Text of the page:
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From the Front Lines: Workers Compensation

To keep up with future trends in workers compensation, independent agent Deb Conway-Plathe says it's imperative agents continue to have conversations with customers to encourage them to purchase appropriate limits.
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Deb Conway PlatheDeb Conway-Plathe

PMC Advantage Insurance Services, Inc.
Algona, Iowa

How did you get started at your agency?

I’ve been a licensed agent since 1991. I moved to Iowa from California a little over 28 years ago and joined a family-owned agency. Pharmacists Mutual Company, which is the parent company for PMC advantage, bought that family-owned agency out a decade ago. I write workers compensation, along with many other lines of business, but Iowa workers comp is what I know best.

Why workers comp?

Our mission is to give our clients peace of mind. Workers comp protects the employer, as well as the employee. It’s a financial benefit and has advantages for both parties. It’s also a legal requirement in Iowa.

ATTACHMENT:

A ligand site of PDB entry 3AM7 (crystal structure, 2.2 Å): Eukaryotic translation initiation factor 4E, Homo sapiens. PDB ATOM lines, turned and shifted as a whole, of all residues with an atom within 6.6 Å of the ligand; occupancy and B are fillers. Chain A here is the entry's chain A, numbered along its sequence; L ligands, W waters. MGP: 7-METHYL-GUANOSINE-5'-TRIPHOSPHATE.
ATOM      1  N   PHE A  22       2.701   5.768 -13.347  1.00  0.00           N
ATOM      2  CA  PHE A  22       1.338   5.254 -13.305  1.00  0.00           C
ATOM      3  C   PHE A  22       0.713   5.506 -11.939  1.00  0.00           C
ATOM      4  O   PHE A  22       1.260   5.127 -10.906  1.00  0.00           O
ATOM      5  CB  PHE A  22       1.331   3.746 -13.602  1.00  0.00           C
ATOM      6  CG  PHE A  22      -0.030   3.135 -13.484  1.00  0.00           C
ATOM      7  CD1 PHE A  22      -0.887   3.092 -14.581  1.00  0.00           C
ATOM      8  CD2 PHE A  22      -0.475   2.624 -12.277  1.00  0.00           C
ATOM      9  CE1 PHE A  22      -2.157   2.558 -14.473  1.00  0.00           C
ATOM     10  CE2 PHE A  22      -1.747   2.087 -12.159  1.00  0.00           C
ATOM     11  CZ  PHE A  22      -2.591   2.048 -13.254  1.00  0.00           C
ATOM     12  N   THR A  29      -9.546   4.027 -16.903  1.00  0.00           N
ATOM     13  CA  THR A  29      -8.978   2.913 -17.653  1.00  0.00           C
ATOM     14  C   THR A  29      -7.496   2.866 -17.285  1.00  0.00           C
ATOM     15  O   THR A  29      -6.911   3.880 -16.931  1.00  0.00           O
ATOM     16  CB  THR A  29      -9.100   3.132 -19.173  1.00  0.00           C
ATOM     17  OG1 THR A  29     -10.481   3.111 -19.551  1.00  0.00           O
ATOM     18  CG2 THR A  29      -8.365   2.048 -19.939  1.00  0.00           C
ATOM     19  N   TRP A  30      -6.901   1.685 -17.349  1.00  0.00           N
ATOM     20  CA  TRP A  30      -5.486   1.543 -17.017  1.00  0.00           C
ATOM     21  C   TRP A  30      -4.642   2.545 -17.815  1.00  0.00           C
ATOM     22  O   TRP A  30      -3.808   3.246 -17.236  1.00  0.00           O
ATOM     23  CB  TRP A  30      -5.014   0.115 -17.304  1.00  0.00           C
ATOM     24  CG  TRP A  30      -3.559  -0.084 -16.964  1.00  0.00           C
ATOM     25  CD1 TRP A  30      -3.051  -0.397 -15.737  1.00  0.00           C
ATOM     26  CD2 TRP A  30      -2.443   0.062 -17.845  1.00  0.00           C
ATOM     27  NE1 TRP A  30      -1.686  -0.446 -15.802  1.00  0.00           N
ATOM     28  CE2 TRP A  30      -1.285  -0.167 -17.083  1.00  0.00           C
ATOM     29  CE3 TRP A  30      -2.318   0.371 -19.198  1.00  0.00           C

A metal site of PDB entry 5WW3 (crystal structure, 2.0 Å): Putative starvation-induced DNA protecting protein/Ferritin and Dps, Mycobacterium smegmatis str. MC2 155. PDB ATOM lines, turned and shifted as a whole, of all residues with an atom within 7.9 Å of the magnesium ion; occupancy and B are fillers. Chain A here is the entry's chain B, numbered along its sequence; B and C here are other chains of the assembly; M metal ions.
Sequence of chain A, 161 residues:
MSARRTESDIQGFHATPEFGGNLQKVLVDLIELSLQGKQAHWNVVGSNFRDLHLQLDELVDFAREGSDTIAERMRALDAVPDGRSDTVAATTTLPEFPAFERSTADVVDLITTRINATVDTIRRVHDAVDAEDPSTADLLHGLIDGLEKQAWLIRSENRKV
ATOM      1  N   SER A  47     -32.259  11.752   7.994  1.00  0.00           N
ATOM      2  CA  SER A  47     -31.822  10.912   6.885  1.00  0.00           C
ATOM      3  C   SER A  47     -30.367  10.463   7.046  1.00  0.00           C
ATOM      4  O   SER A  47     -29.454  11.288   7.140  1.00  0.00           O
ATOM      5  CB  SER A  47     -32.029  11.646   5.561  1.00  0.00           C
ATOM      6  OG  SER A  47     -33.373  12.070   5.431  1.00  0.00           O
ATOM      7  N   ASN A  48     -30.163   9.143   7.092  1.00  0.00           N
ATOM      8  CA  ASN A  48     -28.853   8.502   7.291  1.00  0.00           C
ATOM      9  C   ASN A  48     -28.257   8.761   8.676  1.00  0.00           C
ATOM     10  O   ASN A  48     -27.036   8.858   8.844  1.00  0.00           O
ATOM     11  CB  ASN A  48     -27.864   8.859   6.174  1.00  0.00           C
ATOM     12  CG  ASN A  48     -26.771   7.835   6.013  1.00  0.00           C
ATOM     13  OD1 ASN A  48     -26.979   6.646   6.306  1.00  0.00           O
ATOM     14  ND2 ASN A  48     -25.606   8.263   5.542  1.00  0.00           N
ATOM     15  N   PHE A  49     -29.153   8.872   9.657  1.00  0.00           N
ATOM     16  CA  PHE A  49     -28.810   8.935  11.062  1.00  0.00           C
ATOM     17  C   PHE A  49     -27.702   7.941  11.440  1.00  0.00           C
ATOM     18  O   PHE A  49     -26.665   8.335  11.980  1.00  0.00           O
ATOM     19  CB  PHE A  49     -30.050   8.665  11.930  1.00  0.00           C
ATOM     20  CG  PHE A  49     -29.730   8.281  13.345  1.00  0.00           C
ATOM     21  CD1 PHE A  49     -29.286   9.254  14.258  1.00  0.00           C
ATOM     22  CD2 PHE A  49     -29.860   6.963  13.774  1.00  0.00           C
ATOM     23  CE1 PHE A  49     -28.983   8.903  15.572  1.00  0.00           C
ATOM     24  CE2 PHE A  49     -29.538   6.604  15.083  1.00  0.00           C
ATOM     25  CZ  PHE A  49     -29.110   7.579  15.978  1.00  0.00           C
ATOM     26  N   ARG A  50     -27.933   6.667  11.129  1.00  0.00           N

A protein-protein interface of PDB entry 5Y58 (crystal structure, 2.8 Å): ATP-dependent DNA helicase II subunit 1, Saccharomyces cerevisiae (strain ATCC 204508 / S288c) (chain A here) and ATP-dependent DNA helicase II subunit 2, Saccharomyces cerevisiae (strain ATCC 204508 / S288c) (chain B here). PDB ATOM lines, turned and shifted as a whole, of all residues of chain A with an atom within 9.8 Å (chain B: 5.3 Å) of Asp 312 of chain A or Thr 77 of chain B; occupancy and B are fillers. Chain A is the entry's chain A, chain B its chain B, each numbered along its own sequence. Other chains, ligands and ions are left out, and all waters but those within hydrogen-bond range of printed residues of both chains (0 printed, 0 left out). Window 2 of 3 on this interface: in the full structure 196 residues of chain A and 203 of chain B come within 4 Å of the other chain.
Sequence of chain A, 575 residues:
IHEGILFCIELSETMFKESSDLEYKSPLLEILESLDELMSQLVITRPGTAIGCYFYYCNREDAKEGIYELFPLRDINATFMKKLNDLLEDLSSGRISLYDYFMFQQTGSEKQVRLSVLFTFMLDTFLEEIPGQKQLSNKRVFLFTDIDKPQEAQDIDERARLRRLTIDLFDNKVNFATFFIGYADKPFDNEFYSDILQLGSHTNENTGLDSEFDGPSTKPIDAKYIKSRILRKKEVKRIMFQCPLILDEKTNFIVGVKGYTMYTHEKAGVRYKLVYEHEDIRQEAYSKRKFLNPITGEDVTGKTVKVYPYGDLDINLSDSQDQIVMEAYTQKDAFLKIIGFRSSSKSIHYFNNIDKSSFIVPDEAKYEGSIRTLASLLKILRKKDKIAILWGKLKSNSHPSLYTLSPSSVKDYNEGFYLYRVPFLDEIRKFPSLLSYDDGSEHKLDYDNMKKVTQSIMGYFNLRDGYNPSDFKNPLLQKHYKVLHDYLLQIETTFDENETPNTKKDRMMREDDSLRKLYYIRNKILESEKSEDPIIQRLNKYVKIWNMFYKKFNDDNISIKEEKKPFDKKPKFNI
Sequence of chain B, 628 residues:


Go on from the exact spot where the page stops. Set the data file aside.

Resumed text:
Biggest workers comp changes?

Since 2017, new laws in Iowa have expanded the insurance market and we’ve had a flood of new companies offering work comp. The new laws benefited the carriers, which helps them manage their risk more effectively. But they also gave employers a little more control to manage their risk, as well.

Biggest workers comp challenges?

Managing claims. Especially in situations where the employer doesn’t have to reimburse the employee unless they’re willing to obtain an independent medical exam with a doctor of the company’s choosing. Also, the changes in the light-duty return-to-work program and the increase in stress-related workers comp claims, which are more difficult to diagnose.

Future of workers comp?

Workers comp limits can be as low as $100,000. But with the rising cost of medical care and the ability to calculate stress-related payouts, it’s imperative that we continue to have conversations with our customers to encourage them to purchase appropriate limits.

Workers comp advice for a fellow agent?

Verify the state your client is working in because every state has specific laws. Also, stress the importance of keeping payroll records for specific job duties. And simply have a conversation with your clients so that you understand the risk you’re insuring. I like to go out to the job site and see what an average day looks like for them. Are they climbing roofs, cutting down trees, pouring concrete or sitting at a desk?

Favorite workers comp success story?

Most workers comp claims that I can recall are all horrendous. You can’t make light of it because people’s livelihoods are at stake. A success story would be if an employee gets injured, recovers successfully, has a good experience in the return to work program, the downtime on the company is minimal and the customer has adequate limits to satisfy the claim.

Will Jones is IA senior editor.

Sunday, August 2, 2020
Workers Comp